I was at Whole Foods on the Bowery by my apartment, some nice gentleman had offered me a tasting of three different kinds of Chilean Olive Oil. One of them really piqued my interest, it was really delicious, fruity with just a hint of pepper so I went to the not insignificant Olive Oil section to see how much it cost.
This may have been a mistake, you see normally, I buy the cheapest generic brand extra virgin Whole Foods 365 oil for like $6.89 and don’t really pay much attention to the vast selection of oils on sale. For my purposes there is no need to buy a high-end oil as 90 percent of what I use it for is cooking, sautéing and adding to sauces.
Maybe I don’t have a very sophisticated palate because for me, it’s even fine in vinaigrettes. For special occasions to drizzle over a risotto or salad I have a small bottle of the good stuff, but rarely use it.
Anyway, so there I am staring at the Olive Oil section in dazed awe. Rubbing shoulders with the usual Italian, Spanish, French and Greek options you’d expect were Oils from Portugal (not so weird) Tunisia (OK that’s pretty exotic) Palestinian (2 different brands!) a fairly vast amount of Chilean and a small representation of boutique Californian oils.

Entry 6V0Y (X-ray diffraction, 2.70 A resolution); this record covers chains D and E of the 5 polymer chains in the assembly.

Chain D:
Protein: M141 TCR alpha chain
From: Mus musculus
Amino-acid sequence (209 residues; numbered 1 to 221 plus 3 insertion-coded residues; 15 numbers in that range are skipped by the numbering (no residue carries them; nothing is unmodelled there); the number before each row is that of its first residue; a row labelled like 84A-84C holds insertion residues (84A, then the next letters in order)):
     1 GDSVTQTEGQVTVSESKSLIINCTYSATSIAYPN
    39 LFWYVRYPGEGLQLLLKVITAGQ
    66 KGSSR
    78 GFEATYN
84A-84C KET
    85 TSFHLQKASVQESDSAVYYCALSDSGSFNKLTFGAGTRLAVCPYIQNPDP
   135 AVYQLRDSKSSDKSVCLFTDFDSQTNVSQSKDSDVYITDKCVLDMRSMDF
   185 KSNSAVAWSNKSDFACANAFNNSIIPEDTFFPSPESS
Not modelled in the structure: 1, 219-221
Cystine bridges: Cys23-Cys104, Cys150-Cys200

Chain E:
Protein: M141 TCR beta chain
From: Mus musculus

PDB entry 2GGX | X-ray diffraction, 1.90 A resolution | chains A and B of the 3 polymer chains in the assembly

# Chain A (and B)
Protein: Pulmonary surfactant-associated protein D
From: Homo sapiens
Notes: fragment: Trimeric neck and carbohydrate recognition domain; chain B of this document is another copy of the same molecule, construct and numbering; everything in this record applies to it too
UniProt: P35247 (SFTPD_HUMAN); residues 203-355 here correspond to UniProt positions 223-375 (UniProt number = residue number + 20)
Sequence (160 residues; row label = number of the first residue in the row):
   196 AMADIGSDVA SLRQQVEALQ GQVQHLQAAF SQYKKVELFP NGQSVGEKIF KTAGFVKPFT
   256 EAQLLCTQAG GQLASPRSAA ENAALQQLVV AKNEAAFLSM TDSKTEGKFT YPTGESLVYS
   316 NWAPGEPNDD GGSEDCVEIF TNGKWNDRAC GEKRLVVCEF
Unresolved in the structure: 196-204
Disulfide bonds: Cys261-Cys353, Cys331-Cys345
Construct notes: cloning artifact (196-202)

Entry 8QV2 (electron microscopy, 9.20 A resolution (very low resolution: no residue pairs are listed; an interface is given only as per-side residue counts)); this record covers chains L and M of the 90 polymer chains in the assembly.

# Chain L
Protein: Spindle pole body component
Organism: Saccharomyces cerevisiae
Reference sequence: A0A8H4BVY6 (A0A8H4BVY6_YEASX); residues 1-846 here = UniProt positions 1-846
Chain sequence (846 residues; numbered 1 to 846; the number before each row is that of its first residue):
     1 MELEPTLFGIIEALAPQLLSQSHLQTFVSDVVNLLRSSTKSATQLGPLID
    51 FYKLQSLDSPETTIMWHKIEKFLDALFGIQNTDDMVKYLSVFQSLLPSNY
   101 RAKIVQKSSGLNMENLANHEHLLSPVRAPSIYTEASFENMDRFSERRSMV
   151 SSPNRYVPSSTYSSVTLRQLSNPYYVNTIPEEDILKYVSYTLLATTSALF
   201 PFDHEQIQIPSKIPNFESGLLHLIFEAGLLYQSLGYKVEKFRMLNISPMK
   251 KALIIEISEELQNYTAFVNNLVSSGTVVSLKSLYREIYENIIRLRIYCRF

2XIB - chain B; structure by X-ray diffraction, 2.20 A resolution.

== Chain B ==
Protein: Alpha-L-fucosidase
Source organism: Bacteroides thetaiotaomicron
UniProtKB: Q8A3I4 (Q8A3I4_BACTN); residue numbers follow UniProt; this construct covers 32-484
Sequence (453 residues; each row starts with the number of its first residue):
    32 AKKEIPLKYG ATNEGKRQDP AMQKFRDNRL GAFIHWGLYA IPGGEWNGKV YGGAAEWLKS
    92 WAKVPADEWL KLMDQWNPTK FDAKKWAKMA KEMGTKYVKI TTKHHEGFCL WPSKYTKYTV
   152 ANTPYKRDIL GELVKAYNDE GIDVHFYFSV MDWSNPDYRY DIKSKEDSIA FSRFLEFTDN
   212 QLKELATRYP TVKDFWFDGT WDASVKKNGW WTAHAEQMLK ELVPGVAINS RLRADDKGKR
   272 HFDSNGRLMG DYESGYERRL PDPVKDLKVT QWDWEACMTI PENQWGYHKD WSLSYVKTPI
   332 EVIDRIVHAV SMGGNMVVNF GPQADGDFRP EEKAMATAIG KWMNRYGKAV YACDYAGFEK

Here’s the Portuguese one that I was very tempted to buy, Portugal produces great wines that are still undervalued so I figured maybe there Olive Oil fit the same category.Greek Olive Oil is exceptional value given the quality, in part because it still seems that most people when they think Olive Oil think Italy.Apparently there is no such thing as inexpensive French Olive Oil, it’s all beautifully packaged and wins the award for most expensive. The Italians come in second.Nearly $50 for 16.9 ounces. Yikes. Of course it came with a free pour spigot so I guess that makes it a better value 😉 The colorful we’ve-had-the-same-packaging-for-a-hundred-years cans are by far my favorites.Of course not all Olive Oils are created equally you’ve got a lot to choose from: Extra virgin, cold pressed, blended, organic, hand-picked, fair trade, olive specific (the Chilean Oil that got me stuck in the Olive oil section was made from Nocellara Olives, originally from Sicily but grown in Chile) and more. Below is the bottle of Olave oil that I had tasted and came to the Olive Oil sections in search of. In the end I didn’t part with $27.99 for the Chilean, but got a bottle of the Tunisian Organic Oil, because well it seemed more exotic and unusual. Besides now I have a list of countries olive oil I have to try. Portugal is for sure next.